Infancy and Early Childhood Translational Network: Zero to Thrive
Zero to Thrive is a new initiative, led by Dr. Miller in Public Health and by Dr. Katherine Rosenblum and Dr. Maria Muzik in Psychiatry, that seeks bring together individuals from units across the University of Michigan (Public Health, Psychiatry, Nursing, Social Work, Education, Public Policy, Law School, Pediatrics) who are conducting translational research and/or practice focused on pregnancy, infancy, and/or early childhood. This is a collaborative project with the goal of focusing efforts of both university and community stakeholders to connect systems of care and enhance positive health outcomes and promote well-being for young children in the State of Michigan who are facing early life stress and adversity (e.g., growing up in poverty; facing trauma).
Children’s Environmental Health: Community Outreach
Dr. Miller is the Director of the Community Outreach and Translation Core (COTC) of the Children’s Environmental Health Center at the University of Michigan. The goal of the COTC is to connect with community organizations that focus on children and environmental health and to promote projects that translate environmental health science findings from research to application. Much of this work is based in Grand Rapids. Projects have included an asthma mapping project that used data from Head Start to indicate regions of the city of Grand Rapids and Kent County, Michigan with high numbers of preschool-aged children with asthma.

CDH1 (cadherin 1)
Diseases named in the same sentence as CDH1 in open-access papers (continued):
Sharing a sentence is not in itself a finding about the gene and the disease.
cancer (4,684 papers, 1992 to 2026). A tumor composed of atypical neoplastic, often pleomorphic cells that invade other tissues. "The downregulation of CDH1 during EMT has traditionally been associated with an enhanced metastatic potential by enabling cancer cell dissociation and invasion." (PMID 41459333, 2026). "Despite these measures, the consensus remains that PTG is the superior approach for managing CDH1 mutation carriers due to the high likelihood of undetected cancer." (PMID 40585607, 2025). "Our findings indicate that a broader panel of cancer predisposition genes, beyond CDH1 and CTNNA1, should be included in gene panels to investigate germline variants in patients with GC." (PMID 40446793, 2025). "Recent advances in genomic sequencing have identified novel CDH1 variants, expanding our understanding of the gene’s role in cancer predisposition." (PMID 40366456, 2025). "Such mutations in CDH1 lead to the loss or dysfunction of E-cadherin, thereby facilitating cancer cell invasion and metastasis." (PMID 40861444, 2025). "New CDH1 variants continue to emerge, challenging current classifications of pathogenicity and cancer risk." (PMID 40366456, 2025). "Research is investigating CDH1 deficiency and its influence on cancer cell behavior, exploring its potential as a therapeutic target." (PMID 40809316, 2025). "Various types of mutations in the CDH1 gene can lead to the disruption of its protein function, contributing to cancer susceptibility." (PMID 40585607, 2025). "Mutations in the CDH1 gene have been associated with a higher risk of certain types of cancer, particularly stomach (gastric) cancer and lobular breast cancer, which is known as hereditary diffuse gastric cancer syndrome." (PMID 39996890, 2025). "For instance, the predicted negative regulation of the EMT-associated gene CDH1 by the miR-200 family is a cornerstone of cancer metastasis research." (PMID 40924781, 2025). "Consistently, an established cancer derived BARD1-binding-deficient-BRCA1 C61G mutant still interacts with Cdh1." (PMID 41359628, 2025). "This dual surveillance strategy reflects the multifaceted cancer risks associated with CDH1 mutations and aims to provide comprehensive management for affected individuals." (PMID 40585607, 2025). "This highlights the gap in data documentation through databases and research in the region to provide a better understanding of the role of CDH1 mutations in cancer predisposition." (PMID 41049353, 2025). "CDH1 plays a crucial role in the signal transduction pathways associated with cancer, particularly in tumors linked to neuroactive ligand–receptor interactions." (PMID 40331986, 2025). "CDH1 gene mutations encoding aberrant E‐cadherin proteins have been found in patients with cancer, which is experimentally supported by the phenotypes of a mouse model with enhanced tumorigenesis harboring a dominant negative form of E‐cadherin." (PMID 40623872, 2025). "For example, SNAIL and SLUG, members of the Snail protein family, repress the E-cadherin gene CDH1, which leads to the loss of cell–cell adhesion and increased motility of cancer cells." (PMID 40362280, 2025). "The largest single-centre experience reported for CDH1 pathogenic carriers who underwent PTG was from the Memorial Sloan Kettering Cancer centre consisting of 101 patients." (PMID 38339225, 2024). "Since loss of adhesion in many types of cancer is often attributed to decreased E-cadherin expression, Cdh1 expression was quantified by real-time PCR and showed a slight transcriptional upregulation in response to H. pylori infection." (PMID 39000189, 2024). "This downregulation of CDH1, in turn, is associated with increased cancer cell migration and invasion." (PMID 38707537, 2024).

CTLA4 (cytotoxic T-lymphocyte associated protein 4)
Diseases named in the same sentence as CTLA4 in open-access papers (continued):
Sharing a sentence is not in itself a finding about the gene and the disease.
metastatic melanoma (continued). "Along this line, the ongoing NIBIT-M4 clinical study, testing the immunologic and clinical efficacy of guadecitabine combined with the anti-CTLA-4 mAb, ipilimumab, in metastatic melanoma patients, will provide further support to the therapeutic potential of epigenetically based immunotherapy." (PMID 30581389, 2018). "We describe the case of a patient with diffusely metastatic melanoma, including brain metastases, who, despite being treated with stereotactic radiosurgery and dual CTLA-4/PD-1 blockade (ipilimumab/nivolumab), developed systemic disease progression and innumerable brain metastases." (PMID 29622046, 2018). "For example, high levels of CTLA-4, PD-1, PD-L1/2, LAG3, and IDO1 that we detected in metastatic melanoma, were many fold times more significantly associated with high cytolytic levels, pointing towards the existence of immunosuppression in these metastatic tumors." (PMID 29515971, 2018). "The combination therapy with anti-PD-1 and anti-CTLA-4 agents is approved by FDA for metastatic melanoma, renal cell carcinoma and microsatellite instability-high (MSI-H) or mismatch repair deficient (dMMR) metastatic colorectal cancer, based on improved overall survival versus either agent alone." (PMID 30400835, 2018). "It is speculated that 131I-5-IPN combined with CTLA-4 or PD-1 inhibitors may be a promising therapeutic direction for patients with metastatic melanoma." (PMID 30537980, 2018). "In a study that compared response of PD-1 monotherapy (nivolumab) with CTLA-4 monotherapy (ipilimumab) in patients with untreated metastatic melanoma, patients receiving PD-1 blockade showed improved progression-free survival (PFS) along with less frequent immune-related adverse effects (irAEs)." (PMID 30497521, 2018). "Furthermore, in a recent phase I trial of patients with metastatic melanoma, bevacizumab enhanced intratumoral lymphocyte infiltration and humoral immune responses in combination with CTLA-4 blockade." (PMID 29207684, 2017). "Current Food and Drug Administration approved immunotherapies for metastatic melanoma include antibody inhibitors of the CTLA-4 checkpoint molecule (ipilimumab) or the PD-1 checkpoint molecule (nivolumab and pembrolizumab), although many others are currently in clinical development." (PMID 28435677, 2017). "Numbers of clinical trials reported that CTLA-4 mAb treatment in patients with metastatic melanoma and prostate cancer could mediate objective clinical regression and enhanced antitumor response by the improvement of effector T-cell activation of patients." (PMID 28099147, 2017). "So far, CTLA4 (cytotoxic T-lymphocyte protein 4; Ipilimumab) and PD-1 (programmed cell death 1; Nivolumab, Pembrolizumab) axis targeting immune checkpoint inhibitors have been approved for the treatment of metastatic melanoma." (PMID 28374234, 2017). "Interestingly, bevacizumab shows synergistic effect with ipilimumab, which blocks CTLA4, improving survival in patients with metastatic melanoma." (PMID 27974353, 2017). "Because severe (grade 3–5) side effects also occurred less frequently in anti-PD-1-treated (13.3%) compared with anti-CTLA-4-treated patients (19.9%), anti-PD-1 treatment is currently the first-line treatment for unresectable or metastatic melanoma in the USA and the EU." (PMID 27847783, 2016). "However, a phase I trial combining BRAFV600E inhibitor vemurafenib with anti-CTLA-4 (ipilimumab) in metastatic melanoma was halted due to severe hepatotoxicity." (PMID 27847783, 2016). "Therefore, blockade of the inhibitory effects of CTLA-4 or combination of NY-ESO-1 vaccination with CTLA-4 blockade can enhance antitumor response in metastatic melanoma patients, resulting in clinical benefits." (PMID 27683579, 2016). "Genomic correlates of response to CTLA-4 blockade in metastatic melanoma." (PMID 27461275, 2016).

This project was in collaboration with the Asthma Network of West Michigan, the Kent County Head Start Program, Healthy Homes Coalition of West Michigan, the Kent County Health Department, and the West Michigan Environmental Action Council. The COTC has also helped to develop an environmental health asset map for Kent County for community organizations focused on children and environmental health.
Current projects are focused on child lead exposure in housing and other contexts, and understanding how parents obtain information about environmental safety regarding housing. Specifically, the COTC is working with Healthy Homes Coalition of West Michigan to develop curriculum to train community advocates on educating families about lead exposure. This work is being funded by the Michigan Institute for Clinical and Health Research (MICHR).